emarked by a distinguished son of Georgia, lately a member of Congress, now an officer in our army, in a public address to the citizens of a neighboring town, that when the war commenced he had many fears respecting the demoralizing effect on our young men of a life in the camp, but that personal observation in some of the camps had greatly relieved his anxiety on that score, and that he knew of many instances in which our soldiers had been converted since they had gone into the army.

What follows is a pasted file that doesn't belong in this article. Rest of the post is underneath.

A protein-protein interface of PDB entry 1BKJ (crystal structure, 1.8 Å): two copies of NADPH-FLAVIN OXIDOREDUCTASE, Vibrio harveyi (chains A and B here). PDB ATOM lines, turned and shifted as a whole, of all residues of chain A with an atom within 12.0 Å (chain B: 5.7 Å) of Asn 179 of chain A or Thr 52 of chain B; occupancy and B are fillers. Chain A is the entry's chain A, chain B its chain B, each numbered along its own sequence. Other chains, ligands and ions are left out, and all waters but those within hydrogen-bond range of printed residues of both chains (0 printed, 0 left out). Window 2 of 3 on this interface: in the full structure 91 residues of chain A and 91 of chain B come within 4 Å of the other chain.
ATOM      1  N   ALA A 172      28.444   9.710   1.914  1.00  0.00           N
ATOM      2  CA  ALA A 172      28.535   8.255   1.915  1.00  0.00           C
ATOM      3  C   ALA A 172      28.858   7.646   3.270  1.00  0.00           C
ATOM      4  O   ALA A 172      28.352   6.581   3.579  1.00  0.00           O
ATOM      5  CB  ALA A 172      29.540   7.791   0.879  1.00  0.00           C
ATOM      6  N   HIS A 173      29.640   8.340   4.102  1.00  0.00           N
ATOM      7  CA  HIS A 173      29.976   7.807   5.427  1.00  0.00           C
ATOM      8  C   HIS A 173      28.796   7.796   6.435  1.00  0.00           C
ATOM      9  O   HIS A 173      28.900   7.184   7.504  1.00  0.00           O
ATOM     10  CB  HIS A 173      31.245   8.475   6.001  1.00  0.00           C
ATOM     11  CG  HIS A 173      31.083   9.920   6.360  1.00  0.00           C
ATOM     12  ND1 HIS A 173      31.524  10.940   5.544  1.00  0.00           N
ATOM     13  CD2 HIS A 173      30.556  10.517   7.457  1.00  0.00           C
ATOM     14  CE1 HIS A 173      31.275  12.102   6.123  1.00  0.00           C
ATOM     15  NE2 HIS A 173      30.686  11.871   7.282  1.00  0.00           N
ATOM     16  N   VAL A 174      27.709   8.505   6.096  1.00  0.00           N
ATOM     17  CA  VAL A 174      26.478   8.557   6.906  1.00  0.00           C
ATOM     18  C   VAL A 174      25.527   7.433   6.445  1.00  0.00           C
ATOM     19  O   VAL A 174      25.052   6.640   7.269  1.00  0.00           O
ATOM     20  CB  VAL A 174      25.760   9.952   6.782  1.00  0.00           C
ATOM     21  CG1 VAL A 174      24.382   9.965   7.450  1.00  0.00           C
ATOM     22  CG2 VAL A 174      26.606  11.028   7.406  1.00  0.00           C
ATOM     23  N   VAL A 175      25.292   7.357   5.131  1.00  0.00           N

D. W. Chambers writes to the Biblical Recorder that seven weeks ago a religious association for the promotion of morality and piety was formed in the Thirty-seventh Regiment, North Carolina troops, at the instance of the chaplain and with the aid of the colonel.
I numbers 132 members, belonging to some seven or eight denominations.
Fifty-five soldiers have asked the prayers of their believing associates, and five have found relief in the Saviour's blood.
Our chaplain and colonel, he says, are, with